This movie is a great blueprint on how to introduce an action character. The plot is simple and straight forward, the movie doesn't overload the viewer with background information or try to be this big tent pole movie. It also stays true to the comic source material, great example, he NEVER takes his helmet off. Now, many might ask why something as simple as seeing his face is important and that is a valid question. Simply, if he never takes it off in the 30 plus years of comic strips, why would he do it in the movie? Most people won't care about stuff like that, but to the fans it shows that the makers of the film care about being true to the source material. I don't want to see someone's version of the comic, I want to see the comic turned movie. If you want to do your version, make it "Your name": Judge Dredd.
The Punisher Is one of my favorite comic book characters. Not sure why, but I just love the guy's straight forward, one man war on anything evil. The Punisher (1989) with Dolph Lundgren was a great 80's-tastic action movie, but could have been better. Just like The Punisher (2004) with Tom Jane was a good spaghetti western, but not a great Punisher movie. Both had there faults, my main problem was that it felt like we weren't getting the whole Punisher. Dolph was a good "dark" Punisher, and Tom Jane was great, but he was just starting out and we never really get to see him in full "Punisher" mode. With Warzone, we get it all.
This movie is in my top 5 favorite movies as well as the comic it was created from is my favorite comic. I remember when it was announced that it was actually being made (this is one of those movies that took 10 years and like 6 directors before anything was shot) I prayed the studio would back out. After seeing V for Vendetta and The League of Extraordinary Gentlemen, I wanted this to fail. Sure, comic book movies have come a long way. And each entry seems to progressively better, and Sin City did make me feel like i was reading the book, but no one had done any of Alan Moore's work justice. Both League and V left me asking if the writers had read the actual comics or just the summary.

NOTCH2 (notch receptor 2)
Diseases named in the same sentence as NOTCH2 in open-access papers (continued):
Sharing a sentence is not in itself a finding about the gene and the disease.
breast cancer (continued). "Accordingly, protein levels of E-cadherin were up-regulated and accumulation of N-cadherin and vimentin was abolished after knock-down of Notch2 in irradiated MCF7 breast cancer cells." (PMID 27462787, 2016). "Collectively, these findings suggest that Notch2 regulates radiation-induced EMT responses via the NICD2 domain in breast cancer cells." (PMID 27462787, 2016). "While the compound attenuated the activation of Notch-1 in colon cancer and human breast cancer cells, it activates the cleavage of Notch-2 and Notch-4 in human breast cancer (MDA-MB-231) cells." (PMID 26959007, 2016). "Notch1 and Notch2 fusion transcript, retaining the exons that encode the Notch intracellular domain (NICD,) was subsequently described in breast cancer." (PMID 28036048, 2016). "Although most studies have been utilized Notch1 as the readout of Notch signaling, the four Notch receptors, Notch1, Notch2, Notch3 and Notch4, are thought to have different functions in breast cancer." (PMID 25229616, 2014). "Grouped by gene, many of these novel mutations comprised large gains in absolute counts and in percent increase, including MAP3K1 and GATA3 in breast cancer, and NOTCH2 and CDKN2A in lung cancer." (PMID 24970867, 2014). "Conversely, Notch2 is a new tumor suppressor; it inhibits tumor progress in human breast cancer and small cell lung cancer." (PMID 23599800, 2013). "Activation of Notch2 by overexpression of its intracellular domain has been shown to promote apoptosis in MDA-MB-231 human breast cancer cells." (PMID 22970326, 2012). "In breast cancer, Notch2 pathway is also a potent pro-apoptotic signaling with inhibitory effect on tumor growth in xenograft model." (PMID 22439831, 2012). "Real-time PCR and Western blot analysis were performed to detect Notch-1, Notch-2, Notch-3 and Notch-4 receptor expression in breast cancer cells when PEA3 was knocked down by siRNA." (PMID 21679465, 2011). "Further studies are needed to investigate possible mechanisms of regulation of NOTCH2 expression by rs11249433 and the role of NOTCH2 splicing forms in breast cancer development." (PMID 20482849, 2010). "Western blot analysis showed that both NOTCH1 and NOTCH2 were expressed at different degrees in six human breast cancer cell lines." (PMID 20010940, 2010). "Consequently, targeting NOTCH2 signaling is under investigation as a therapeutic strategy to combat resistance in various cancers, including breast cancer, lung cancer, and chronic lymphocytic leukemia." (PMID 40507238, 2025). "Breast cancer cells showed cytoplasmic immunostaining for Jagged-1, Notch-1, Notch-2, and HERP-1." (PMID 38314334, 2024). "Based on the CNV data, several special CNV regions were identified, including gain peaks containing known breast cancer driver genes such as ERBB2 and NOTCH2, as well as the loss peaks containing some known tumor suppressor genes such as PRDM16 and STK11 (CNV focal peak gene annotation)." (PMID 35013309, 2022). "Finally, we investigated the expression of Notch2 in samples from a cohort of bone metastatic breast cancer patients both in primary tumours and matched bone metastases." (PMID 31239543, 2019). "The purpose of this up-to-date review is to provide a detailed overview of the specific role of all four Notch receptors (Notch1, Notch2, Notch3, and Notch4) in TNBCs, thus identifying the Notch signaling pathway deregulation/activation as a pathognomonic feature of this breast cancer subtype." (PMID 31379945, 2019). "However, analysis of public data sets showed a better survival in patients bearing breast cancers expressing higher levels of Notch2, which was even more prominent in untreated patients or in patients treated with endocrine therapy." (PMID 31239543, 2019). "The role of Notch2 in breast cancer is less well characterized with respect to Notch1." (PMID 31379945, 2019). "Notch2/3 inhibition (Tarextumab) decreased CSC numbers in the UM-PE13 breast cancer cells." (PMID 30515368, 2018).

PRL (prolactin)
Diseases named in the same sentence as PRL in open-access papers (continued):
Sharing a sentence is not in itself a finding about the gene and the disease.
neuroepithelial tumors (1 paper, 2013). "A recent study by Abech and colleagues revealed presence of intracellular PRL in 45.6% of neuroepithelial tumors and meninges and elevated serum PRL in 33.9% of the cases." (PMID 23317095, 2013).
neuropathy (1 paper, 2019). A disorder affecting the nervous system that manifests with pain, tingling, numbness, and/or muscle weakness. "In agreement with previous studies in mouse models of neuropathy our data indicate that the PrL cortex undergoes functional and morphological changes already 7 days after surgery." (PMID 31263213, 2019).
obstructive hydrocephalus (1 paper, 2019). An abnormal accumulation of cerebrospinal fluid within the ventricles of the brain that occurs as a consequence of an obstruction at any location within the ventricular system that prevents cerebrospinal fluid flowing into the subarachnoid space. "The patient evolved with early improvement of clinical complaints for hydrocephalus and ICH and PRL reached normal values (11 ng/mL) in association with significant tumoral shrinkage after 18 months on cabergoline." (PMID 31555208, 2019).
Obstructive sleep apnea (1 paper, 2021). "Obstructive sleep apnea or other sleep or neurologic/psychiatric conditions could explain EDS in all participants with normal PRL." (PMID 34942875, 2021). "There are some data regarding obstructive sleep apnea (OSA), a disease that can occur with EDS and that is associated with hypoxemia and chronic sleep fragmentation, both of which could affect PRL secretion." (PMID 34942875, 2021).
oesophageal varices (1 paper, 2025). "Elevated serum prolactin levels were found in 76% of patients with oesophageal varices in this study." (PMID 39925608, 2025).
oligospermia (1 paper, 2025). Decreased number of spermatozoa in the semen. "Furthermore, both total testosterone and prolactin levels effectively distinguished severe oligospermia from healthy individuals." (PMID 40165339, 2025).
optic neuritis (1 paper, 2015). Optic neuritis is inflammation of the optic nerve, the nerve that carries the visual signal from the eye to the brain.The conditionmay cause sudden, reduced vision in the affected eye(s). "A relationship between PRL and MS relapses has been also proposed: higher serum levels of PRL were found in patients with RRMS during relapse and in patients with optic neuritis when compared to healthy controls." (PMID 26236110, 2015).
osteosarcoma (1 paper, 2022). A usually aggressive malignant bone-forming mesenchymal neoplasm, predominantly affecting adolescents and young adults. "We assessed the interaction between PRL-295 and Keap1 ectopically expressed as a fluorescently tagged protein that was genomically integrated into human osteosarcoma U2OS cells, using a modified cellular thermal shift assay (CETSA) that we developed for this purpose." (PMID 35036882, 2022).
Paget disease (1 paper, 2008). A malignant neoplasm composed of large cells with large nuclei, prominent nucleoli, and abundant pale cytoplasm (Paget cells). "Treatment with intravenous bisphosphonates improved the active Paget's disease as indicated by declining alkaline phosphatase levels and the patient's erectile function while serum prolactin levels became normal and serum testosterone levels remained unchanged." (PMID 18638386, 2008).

At the start of this flick we find out that the pyramids were built by aliens to house humanities last hope against... something. Fast forward from the 20th century to the 23rd and the aliens are coming back to protect humanity when they are attacked and the weapon stolen. Well add some science and cgi to the mix and they bring to life Milla Jovovich who can't speak a word of English. She escapes and runs into Korban Dallas, or as he refers to himself as a meat popsicle. Played by none other than Bruce Willis, Korban is an ex military black ops, recently divorced, smoking, one liner popping hero. Some might see it as cliche, but we all know it equals pure AWESOME.
Moon is the directorial debut for Duncan Jones, a British film maker. It is an independent film about Sam Bell (Sam Rockwell) who works for Lunar Industries running a mining station on the moon. He is the only human there with GERTY the robot (Kevin Spacey) as his only companion. He is contracted for a 3 year shift, with the movie primarily focusing on the last 2 weeks. Communication is limited due to satellite problems and the companies lack if interest in fixing it.